Economists Emmanuel Saez and Gabriel Zucman found in their book-length study "The Triumph of Injustice" that the average tax rate paid by the richest 400 families in the country was lower than the rate paid by the bottom half of American households in 2018, The Washington Post reported.
The wealthiest 400 families had a 23 percent tax rate, compared to the bottom half of households, which had a 24.2 percent tax rate.
The richest 400 families had a 47 percent tax rate in 1980 and a 56 percent tax rate in 1960, while the working class's tax rate has remained relatively stable, according to the Post.
Saez and Zucman, economists at the University of California at Berkeley, analyzed Americans' effective tax rates since the 1960s, including federal income taxes, corporate taxes, state and local taxes, and "indirect taxes," which refer to licenses for businesses and motor vehicles, the Post reported.
The economists decided to examine the top 400 families because they have more money than the bottom 60 percent of households.
The wealthy's taxes have declined over time from various actions by lawmakers, but the 2017 Tax Cuts and Jobs Act significantly lowered taxes for this group.
https://thehill.com/policy/finance/dome ... -for-first
I'd point out these other things too:
CEO pay has increased 1,008% between 1978 and 2018, while typical worker pay has edged up 12%......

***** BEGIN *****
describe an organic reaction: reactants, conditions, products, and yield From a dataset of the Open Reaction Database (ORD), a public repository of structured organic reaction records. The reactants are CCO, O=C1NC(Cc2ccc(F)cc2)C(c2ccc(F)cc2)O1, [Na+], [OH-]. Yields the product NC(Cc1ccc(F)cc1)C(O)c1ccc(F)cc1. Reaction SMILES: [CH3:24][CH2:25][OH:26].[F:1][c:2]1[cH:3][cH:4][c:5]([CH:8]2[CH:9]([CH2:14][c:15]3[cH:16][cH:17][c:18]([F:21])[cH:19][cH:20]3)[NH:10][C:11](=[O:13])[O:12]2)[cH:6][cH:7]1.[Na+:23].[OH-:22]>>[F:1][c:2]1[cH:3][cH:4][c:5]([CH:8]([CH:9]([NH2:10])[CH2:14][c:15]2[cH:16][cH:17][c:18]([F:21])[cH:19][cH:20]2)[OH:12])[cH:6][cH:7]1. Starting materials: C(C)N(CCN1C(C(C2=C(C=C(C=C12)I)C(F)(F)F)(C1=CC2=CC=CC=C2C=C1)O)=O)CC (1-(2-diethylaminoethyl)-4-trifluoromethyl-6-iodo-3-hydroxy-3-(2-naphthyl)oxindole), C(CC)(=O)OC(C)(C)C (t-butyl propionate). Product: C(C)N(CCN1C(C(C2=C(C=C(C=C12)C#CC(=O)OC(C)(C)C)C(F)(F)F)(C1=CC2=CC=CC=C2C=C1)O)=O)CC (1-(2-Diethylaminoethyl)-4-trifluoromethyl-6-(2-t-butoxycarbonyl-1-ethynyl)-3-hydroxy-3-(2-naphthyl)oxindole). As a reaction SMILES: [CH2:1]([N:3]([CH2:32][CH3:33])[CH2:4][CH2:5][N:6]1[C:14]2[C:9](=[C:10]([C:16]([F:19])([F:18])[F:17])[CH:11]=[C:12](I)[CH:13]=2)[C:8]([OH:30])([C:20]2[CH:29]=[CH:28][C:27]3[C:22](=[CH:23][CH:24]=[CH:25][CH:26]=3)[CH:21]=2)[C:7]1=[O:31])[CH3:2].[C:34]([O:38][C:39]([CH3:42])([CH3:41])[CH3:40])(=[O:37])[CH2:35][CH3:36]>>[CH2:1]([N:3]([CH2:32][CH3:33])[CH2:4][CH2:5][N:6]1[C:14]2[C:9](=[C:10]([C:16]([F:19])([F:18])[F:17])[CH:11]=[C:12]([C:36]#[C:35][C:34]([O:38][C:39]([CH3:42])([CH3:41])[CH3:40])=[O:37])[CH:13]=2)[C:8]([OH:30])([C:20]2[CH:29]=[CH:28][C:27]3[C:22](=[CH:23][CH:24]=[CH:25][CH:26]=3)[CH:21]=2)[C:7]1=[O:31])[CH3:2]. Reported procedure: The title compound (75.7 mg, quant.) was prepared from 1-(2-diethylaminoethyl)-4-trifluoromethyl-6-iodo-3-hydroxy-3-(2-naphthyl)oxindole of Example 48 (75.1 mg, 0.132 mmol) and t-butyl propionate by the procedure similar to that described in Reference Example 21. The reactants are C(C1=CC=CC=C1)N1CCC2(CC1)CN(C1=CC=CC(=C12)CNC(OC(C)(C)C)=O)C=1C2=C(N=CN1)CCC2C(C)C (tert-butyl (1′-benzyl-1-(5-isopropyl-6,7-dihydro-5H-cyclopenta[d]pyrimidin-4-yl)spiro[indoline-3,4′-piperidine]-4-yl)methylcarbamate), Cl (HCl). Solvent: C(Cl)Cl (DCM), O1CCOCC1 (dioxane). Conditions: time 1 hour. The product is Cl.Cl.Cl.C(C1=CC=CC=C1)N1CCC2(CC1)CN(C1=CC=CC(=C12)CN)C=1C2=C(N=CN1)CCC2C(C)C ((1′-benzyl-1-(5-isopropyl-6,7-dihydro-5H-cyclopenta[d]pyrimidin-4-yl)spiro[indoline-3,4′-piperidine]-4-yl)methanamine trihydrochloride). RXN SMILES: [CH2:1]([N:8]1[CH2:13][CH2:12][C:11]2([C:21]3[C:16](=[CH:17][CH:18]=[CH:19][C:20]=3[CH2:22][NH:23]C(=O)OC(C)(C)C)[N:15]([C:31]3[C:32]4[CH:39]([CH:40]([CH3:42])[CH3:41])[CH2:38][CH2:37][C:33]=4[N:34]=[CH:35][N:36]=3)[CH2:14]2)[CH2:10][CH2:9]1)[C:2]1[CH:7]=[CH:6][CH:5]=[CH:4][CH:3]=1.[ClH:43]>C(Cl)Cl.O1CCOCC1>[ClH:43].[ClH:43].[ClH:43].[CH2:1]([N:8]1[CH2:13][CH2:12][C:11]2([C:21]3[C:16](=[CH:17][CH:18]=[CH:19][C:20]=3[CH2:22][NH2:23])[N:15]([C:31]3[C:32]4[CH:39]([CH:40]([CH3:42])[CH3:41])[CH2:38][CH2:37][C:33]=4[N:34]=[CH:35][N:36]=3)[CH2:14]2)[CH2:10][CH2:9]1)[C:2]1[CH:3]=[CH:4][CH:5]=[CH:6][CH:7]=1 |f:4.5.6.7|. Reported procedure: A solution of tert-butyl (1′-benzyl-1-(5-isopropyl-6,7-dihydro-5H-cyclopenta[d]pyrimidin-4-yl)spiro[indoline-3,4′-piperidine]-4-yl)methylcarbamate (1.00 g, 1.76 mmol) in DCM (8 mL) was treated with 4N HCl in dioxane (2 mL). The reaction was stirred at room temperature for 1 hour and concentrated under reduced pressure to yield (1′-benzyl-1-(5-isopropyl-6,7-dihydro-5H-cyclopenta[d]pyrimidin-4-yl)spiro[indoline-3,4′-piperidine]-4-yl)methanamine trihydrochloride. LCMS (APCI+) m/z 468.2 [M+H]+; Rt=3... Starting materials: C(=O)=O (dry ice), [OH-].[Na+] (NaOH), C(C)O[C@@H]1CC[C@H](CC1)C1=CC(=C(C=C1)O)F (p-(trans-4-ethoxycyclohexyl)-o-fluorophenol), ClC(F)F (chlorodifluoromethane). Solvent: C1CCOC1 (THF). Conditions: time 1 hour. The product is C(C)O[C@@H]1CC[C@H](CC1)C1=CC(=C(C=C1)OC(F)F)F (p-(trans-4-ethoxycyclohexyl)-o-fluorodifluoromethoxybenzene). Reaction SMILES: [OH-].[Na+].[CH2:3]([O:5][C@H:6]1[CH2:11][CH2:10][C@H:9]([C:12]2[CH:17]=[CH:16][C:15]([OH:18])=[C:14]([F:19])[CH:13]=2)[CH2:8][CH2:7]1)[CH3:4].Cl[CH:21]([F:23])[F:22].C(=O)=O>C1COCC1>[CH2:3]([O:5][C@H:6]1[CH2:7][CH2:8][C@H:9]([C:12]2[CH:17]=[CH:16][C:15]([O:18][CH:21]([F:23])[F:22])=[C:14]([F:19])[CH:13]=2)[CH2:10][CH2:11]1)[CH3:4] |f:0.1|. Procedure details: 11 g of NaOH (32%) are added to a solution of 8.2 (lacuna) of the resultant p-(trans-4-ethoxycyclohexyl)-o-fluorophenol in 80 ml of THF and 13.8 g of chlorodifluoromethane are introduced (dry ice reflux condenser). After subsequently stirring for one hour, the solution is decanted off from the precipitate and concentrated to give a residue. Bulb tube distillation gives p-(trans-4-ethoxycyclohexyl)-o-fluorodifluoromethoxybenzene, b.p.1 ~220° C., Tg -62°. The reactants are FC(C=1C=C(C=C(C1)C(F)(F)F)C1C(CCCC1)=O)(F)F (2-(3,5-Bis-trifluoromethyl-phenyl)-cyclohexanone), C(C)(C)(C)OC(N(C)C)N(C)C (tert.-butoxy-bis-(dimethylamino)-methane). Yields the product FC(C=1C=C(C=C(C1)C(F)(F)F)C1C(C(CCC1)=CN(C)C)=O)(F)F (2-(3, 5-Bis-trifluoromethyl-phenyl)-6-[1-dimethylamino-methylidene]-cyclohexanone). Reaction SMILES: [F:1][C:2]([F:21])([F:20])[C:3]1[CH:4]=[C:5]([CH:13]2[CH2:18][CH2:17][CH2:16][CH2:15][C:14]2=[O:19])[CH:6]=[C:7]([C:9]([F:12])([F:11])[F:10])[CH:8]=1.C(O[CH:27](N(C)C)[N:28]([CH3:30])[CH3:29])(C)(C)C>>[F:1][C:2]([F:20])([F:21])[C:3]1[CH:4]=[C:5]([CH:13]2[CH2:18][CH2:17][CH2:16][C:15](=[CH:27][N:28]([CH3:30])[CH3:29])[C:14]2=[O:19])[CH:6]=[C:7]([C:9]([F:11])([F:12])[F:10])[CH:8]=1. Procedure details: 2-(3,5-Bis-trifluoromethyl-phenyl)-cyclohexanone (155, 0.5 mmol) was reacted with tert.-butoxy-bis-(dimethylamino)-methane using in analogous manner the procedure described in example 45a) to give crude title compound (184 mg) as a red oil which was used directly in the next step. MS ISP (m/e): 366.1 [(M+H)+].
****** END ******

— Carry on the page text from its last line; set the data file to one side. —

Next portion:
Left-leaning economists, politicians, and other commentators frequently use the soaring CEO-to-worker pay ratio as an example of why capitalism is inherently flawed and always leads to the rich getting richer, but my research has found that it is a byproduct of central banking and fiat (i.e., “paper”) currency rather than capitalism. To make a long story short, the Federal Reserve has excessively inflated the financial markets in its attempt to create an economic recovery from the Great Recession. This excessive asset price inflation has pushed U.S. household wealth far out of line with its historic relationship to the GDP, as the chart below shows. The wealthy have been the greatest beneficiaries of this asset price inflation because they own a disproportionate share of the assets that have been inflated by the Fed, which are stocks, bonds, and high-end real estate.
https://www.google.com/amp/s/www.forbes ... -much/amp/
An excerpt from Keynes' 'general theory':
“For my own part, I believe there is social and psychological justification for significant inequalities of incomes and wealth, but not for such large disparities as exist today. There are valuable human activities which require the motive of money-making and the environment of private wealth-ownership for their full fruition. Moreover, dangerous human proclivities can be canalised into comparatively harmless channels by the existence of opportunities for money-making and private wealth, which, if they cannot be satisfied in this way, may find their outlet in cruelty, the reckless pursuit of personal power and authority, and other forms of self-aggrandisement. It is better that a man should tyrannise over his bank balance than over his fellow-citizens; and whilst the former is sometimes denounced as but a means to the latter, sometimes at least it is an alternative. But it is not necessary for the stimulation of these activities and the satisfaction of these proclivities that the game should be played for such high stakes as at present.”
Somewhat Related: Friedman, Hayek believed in a 'UBI'. Apparently, Nixon did too..